For many veterans, there’s no higher purpose than serving the country they love in the military. Yet when they come home, they often feel isolated and disconnected from society as they struggle to find meaning in their lives once again. One way to reduce this sense of isolation and regain some sense of purpose in your life is to use storytelling to connect with others and share your unique experiences with the world at large.
Why do veterans feel isolated?
Being in combat, whether for days or months, can be life-changing. To feel like you’re a part of your community once again, it’s important to let people get to know who you are now. As one Vet says: People do want to know what they [veterans] did...It connects me with my civilian friends who may have no understanding of what we did. It reconnects us. It helps them understand how difficult this job is, not just physically but mentally as well. They're still trying to figure out what happened to their friend while he was away.
For many veterans, telling stories about their military experience provides an opportunity to heal. One vet explained that when she talks about her time overseas, she feels at peace and as if I'm giving something back. Hearing these stories can also provide comfort for those struggling with the aftereffects of war.
What are some tips?
These tips can be useful to anyone, regardless of whether they're veterans or not. While many service members transition back into civilian life after leaving their post, others find it challenging to adjust. Fortunately, there are a few steps veterans can take to make reintegration easier. Here are some tips that might help.
Look for veterans groups in your area
Not only are veterans groups great for networking, but they can also help you feel like you’re a part of something bigger than yourself. Many organizations have their events or volunteer projects for veterans to participate in. Joining one is a great way to meet other vets and maybe even find some purpose again. Look up your nearest VA hospital and see if there are any nearby veteran support groups near you. It ́s not uncommon for them to provide these services at the hospitals themselves so that vets can get back on their feet after being discharged from service. Organizations such as the VFW and the American Legion often have physical locations in nearly every town and offer meetings and other social events for veterans.
Tell your story
If you’re dealing with any level of depression, anxiety, or thoughts of suicide, talking about it is probably in your best interest. Getting through some troubling times means sharing them with someone else. There are several ways you can do that without feeling as if you’re burdening anyone: Talk to friends and family about what’s bothering you. Find online support groups for veterans who have been through similar experiences to yours. Work closely with mental health professionals to discuss your feelings openly and directly.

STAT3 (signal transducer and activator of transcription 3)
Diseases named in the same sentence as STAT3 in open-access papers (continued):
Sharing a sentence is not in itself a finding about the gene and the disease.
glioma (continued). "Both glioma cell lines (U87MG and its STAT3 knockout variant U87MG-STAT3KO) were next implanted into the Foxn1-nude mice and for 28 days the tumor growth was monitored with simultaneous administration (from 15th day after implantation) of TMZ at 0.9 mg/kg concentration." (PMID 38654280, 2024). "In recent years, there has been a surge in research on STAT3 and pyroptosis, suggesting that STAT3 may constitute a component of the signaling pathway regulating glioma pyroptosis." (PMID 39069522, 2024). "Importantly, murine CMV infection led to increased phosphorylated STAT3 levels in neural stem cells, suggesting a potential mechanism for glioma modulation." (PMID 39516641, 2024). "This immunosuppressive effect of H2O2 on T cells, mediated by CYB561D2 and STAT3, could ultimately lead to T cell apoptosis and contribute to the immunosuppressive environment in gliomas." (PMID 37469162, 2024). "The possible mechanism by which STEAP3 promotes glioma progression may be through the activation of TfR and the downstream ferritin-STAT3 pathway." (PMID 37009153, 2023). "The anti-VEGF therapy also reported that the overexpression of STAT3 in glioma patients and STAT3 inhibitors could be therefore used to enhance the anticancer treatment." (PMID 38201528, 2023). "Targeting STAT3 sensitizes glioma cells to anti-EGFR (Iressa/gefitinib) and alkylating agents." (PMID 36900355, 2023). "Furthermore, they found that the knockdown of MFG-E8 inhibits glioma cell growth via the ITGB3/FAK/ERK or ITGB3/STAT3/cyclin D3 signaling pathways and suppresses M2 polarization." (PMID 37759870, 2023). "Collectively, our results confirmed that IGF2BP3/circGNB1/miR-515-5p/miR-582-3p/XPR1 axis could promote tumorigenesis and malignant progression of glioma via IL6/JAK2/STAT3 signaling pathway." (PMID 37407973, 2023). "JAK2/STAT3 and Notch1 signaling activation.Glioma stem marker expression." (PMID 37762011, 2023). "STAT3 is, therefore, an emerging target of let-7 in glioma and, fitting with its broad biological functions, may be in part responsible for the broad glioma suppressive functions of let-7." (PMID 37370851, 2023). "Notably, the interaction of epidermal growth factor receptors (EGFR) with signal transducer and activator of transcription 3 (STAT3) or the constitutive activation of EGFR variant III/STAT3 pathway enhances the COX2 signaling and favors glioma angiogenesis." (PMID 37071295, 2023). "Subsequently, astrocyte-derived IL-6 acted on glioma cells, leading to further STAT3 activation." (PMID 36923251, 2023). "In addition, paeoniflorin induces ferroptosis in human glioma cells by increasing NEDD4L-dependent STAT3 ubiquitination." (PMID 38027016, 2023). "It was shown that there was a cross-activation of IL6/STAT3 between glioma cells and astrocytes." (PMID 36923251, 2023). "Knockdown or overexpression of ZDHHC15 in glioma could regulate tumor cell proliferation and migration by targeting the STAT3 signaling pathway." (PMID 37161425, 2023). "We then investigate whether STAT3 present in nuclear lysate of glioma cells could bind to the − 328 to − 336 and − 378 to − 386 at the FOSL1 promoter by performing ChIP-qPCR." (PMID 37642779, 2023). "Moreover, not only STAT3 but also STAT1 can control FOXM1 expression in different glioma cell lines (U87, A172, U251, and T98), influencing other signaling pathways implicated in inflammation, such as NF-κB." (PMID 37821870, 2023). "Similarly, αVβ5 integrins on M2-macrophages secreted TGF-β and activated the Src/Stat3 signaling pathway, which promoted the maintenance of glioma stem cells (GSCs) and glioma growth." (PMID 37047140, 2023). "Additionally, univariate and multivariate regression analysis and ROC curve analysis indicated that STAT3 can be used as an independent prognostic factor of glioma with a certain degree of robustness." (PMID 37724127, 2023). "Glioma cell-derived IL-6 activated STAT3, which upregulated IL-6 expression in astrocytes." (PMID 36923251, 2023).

Even if you don't feel like you need to tell your story for mental health reasons, it's helpful for you and others to share what the experience was like for you. You can do this through a platform such as Storii, or by connecting with veteran's groups, or other social programs.
Listen to others
When you’re out of your element, it can be easy to feel isolated. A way to combat that isolation is to listen to others. Even if you don’t talk much, listening shows that you care about people, and that’s one of the most important characteristics a veteran can have when re-entering civilian life. You never know what wisdom someone else has, so listening opens opportunities for learning new things. It also reminds us that there are other humans in the world besides ourselves. It builds connections with other veterans, which will help with the sense of loneliness they may feel as well.
Taking part in activities that your community offers is a great way to keep connected with other veterans, but that can also bring you closer to new people and new experiences. Volunteering to help others is always rewarding, especially if you’re using it as an outlet or even as inspiration for future projects or endeavors. If you're not sure what your purpose is, volunteering can be a great way to try different avenues. Whether it be fundraising for an organization that helped you during your time of need or volunteering at the local food bank, just know that there are opportunities for those who want them.
Connect with other veterans through social media
Connecting with other veterans is one of your best defenses against isolation. Whether you’re looking for advice on veteran-specific issues or simply searching for a support network, there are countless ways to connect with veterans online. We’ve already established that social media can be an excellent way to manage stress levels; it can also be an excellent method for finding like-minded individuals in need of social interaction. Try joining Facebook groups such as Our American Heroes, Veteran Empowerment Project, and Support Our Troops. These groups have tens of thousands of members from all walks of life, many of whom will happily strike up a conversation about anything from military history to the challenges faced by wounded vets returning home.